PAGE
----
For My Crimes, Marissa Nadler’s eighth album, is not some radical revolution of persona and sound; it is in fact a studiously quiet evolution, whereby Nadler continues to cement herself as a uniquely powerful voice, a crashing wave amongst a sea of gentle swells and breaks.

Nadler reportedly wrote a number of songs for this album during a short but intense period before going into the studio, replacing numerous demos she had made on the road while touring. This is reflected in the urgency of For My Crimes, a set of songs that Nadler could seemingly no longer contain.

Deeply rooted in southern Americana, the folksiness of previous releases increasingly gives way to subtle country influences. The bleak correctional facility setting and first person storytelling of the title track traces a faint line to Cash, but the sorrowful tone is closer to his latter day American Recordings than when he mused on time dragging by at Folsom. Posited as a tale of a prisoner on death row begging not to be remembered for their misdemeanours, it’s hard not to apply it to the breakdown of a relationship where one pleads with the other to only remember the good times.

“Blue Vapor” is a towering highlight, with its hypnotic driving strum and deep ominous strings that reverberate through the hollows of your bones. As the drums kick in courtesy of Patty Schemel any previous fragility of the record is shattered as the track twists and lurches to its own demise. It would be remiss not to mention the guest vocals on this album provided by Sharon Van Etten, Angel Olsen and Kristin Kontrol. In a celebration of what are some the most exciting acts of the moment, each provide their own subtle yet inimitable stamp on the record without once crowding Nadler’s narrative.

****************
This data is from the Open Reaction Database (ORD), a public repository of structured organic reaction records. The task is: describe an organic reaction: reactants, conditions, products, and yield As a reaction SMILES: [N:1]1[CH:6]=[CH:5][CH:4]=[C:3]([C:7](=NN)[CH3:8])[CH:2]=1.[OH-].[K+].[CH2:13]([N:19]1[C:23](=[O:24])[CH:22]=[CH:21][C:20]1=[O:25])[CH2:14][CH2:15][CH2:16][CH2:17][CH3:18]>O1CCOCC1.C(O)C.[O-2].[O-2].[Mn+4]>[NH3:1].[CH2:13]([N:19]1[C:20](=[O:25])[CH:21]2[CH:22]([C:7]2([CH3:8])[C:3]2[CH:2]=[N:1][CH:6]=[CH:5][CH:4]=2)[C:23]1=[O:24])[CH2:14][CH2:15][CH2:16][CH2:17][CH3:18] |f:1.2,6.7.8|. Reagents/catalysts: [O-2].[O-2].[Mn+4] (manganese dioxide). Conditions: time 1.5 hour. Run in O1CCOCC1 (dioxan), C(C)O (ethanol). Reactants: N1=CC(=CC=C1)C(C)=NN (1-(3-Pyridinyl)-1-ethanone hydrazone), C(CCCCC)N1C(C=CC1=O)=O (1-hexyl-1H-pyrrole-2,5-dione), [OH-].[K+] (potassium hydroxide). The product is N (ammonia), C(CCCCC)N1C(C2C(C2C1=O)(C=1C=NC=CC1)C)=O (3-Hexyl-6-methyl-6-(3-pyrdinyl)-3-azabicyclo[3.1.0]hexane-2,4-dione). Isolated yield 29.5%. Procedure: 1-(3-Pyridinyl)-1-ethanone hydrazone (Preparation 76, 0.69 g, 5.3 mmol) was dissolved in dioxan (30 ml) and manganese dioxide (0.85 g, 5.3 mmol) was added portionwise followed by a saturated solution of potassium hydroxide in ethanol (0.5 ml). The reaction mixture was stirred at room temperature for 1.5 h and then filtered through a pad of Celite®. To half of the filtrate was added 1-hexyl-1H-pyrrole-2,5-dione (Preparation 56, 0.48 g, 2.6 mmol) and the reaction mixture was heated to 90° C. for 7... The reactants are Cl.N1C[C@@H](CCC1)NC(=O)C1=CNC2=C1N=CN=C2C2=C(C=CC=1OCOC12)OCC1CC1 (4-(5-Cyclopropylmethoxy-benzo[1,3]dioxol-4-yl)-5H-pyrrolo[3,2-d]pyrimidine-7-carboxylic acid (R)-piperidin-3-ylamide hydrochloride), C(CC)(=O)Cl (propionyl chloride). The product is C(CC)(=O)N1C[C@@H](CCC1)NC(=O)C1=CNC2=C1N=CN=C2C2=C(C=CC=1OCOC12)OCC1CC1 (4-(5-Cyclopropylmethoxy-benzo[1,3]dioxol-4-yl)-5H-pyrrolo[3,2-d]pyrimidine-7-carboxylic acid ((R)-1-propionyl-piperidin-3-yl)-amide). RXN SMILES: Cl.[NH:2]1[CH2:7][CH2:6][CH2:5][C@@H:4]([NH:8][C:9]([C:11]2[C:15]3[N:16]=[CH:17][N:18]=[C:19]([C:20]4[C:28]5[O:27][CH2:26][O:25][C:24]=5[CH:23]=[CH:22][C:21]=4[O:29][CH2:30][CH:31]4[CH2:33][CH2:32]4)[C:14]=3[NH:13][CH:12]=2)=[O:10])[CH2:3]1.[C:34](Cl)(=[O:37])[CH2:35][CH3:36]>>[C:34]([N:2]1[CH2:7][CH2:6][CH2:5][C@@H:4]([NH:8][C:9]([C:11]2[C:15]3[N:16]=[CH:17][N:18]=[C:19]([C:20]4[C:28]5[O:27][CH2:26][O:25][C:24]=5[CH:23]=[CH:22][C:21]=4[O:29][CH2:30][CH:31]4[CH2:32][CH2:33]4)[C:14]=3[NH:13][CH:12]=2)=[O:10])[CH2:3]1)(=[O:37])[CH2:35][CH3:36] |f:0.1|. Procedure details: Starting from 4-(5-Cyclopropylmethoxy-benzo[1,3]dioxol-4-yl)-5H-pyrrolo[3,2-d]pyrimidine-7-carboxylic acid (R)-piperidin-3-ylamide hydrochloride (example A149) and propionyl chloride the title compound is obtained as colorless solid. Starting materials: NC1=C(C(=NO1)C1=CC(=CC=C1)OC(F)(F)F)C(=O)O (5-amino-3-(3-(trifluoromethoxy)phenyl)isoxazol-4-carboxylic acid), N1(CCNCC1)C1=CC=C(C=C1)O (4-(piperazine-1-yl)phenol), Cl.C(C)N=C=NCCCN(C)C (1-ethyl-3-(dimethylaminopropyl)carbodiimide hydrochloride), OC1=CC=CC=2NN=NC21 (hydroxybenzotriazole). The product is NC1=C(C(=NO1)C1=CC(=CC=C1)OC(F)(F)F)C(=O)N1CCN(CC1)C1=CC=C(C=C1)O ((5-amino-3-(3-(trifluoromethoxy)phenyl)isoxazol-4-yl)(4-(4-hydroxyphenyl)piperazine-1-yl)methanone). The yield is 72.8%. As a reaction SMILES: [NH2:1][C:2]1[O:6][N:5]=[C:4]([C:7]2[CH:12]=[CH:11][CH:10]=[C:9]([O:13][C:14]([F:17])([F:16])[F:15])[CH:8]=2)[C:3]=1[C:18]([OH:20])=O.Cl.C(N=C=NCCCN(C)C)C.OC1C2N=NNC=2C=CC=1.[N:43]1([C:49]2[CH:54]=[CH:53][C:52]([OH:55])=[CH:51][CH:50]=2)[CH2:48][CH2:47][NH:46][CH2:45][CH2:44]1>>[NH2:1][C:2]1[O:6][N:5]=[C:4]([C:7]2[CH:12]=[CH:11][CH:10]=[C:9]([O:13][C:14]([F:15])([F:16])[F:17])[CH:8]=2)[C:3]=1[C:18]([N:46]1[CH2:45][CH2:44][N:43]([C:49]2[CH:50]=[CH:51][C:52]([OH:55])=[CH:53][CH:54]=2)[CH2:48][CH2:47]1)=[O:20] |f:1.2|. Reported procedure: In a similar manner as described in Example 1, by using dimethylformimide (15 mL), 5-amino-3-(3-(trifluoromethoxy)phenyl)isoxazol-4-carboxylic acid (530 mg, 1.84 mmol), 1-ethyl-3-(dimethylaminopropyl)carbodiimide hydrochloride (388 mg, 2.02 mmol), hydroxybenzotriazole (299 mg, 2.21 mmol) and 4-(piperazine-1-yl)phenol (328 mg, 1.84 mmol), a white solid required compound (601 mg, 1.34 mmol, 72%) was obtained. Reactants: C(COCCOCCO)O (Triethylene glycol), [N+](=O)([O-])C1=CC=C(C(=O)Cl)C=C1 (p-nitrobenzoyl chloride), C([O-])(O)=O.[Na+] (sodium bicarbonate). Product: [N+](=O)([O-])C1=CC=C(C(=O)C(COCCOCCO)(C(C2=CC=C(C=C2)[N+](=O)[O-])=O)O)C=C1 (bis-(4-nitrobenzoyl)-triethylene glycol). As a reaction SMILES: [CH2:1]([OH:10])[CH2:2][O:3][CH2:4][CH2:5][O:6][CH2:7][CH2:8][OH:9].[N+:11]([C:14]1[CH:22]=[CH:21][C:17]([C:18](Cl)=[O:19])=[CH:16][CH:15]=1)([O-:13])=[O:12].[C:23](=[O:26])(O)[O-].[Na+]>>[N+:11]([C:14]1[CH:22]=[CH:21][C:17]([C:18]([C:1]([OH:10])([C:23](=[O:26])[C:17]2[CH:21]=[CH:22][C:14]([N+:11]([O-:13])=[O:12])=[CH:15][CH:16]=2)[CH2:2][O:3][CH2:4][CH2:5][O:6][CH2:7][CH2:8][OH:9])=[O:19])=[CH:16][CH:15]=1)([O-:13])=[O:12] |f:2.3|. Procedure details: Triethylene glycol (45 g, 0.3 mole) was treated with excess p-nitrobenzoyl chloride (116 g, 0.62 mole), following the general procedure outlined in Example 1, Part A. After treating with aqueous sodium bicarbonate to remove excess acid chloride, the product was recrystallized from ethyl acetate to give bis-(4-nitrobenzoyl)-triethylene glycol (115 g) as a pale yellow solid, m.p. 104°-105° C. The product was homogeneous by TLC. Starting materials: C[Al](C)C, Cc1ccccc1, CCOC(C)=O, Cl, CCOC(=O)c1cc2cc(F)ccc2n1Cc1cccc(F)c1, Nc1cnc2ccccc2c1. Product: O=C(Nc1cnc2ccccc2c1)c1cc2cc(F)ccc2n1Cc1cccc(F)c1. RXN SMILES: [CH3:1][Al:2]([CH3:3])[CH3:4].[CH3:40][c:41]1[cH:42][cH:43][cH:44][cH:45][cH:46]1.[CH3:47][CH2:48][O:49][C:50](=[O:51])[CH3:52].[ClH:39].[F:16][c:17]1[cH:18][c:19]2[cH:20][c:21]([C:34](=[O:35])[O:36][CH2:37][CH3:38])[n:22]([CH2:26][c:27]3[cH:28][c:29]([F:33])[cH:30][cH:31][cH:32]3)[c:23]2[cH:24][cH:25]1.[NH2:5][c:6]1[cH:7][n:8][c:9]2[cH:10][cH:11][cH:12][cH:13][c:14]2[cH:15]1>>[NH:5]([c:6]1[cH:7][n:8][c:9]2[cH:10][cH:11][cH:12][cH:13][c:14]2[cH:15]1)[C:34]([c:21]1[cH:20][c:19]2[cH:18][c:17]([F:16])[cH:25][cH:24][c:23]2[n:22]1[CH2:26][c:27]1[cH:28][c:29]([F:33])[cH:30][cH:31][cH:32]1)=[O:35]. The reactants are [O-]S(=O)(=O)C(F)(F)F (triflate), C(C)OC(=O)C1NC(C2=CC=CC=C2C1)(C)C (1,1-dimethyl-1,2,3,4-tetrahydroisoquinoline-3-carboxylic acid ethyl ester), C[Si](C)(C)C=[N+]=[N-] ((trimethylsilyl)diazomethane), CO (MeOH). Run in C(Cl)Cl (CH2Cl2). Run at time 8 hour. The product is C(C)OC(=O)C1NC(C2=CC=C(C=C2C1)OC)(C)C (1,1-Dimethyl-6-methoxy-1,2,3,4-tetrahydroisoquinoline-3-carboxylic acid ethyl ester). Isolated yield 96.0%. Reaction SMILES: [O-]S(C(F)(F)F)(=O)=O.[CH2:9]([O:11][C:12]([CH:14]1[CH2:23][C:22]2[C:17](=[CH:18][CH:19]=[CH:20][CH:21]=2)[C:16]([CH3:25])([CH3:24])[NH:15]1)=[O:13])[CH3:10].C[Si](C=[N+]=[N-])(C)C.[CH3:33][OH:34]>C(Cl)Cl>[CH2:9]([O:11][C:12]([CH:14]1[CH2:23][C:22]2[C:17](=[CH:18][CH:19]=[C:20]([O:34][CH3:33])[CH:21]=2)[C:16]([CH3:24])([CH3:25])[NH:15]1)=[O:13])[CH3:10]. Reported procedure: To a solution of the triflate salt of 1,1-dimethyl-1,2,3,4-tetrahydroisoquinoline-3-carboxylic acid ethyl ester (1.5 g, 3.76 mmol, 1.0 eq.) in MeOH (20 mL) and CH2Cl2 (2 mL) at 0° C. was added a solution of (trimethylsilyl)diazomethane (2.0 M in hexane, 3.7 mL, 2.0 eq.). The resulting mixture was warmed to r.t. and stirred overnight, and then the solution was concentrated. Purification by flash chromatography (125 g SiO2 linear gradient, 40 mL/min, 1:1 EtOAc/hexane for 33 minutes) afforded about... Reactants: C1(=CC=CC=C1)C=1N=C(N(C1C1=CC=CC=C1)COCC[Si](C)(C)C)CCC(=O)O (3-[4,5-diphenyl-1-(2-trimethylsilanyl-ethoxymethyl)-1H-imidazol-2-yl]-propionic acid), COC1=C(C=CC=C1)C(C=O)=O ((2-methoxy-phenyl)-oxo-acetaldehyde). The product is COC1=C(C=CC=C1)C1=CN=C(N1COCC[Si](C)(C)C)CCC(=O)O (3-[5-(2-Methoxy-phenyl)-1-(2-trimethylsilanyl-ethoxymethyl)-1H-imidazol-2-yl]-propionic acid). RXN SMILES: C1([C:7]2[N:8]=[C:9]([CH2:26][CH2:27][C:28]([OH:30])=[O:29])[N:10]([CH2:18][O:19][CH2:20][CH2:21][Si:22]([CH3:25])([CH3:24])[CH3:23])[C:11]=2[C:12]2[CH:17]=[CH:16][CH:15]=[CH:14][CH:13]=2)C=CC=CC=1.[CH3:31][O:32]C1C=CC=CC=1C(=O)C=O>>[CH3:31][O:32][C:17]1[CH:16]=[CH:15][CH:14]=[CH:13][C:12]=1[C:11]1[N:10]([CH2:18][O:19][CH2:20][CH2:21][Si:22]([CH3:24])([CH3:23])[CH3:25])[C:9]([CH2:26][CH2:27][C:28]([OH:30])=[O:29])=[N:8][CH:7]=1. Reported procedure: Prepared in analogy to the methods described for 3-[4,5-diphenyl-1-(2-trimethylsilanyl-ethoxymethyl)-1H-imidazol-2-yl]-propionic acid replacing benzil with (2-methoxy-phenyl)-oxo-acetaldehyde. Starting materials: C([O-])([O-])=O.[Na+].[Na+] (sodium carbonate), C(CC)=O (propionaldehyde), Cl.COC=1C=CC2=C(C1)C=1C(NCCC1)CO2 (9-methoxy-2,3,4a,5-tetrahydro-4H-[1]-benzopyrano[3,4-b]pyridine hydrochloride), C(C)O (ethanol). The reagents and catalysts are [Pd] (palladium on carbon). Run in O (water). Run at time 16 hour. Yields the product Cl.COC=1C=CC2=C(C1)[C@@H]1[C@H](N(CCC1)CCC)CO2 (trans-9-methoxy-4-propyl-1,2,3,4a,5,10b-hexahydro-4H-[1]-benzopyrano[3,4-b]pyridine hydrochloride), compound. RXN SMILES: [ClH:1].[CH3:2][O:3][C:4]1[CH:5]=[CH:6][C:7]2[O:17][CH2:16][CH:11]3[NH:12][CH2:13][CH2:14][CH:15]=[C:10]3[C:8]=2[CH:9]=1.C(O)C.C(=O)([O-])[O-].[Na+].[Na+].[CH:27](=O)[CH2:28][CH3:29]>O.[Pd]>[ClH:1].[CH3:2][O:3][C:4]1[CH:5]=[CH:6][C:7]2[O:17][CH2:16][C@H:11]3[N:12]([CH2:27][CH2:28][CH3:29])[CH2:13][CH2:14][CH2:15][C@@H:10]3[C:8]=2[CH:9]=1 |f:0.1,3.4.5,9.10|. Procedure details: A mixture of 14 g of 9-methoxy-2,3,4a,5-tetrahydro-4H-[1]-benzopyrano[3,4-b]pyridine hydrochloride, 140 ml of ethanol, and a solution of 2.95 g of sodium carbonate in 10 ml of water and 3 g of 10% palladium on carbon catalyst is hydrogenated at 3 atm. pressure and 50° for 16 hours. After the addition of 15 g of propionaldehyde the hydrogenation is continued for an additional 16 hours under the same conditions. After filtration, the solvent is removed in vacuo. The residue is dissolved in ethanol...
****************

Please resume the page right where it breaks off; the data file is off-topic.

For My Crimes contains plenty of darkness and light, an area Nadler has always specialised in. As crystalline electric guitar lines twang it would be easy to be swept away on the breeze of songs such as “All Out of Catastrophes”. That is until your attention is arrested by a devastating line, or as in the case of “You’re Only Harmless When You Sleep”, you ponder that song title a little too long.

And that is how Nadler gets you. There is a brooding menace beneath even the lightest of moments. As you are engrossed in the beauty and elegance of her songs and lulled by her vintage, perfectly distilled voice, dark tendrils are wrapping themselves around you, dragging you deeper down into the record with her.

It is for exactly that reason For My Crimes is such a rewarding listen. It could easily be described as a heartbreak album, but it is more than that. It is a set of perfectly framed folk songs that create a ghostly echo of a relationship breaking down, not because the love has disappeared, but that outside circumstances have just made it impossible. That is not to say it is a desolate tale, devoid of any hope or brevity. Like a ship smashed against the rocks, although irreparable, Nadler is all too aware that there is still lightness and humour to be found sifting through the wreckage.

Far from showing signs of slowing down, Nadler sounds more focussed here than ever, continuing to challenge herself and evolve, with her eyes fixed firmly on the horizon.